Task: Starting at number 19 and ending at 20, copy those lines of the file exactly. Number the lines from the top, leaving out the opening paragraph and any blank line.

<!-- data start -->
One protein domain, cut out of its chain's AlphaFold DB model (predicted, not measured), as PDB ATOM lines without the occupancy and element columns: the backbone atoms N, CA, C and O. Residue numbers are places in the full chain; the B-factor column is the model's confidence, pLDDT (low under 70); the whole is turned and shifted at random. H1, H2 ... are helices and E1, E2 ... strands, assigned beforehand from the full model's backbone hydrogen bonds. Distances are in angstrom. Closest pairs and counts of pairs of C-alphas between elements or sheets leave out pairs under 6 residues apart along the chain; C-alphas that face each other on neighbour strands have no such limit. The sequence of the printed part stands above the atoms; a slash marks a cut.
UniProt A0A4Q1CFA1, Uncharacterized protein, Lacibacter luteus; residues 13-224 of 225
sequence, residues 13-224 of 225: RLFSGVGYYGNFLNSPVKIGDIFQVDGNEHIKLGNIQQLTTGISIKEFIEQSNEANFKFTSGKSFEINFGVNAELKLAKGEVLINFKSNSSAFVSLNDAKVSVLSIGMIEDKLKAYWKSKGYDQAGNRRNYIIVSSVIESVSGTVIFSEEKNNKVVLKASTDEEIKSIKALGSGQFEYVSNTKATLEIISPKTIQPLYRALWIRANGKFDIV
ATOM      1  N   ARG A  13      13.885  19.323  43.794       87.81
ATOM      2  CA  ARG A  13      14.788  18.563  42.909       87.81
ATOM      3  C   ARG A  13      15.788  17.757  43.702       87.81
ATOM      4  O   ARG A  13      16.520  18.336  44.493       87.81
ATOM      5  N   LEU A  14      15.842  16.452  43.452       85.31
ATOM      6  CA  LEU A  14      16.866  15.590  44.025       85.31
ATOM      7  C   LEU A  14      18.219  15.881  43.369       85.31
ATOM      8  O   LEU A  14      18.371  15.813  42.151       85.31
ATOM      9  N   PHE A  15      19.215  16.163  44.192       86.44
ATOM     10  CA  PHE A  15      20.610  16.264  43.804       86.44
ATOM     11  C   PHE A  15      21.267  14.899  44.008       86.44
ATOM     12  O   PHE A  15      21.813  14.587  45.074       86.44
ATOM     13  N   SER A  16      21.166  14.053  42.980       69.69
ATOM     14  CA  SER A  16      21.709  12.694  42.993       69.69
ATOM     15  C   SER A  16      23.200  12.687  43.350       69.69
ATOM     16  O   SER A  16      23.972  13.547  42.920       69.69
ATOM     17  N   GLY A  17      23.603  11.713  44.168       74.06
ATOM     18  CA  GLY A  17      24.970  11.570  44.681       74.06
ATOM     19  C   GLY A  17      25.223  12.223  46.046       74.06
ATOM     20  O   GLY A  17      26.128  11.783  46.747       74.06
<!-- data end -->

ATOM     17  N   GLY A  17      23.603  11.713  44.168       74.06
ATOM     18  CA  GLY A  17      24.970  11.570  44.681       74.06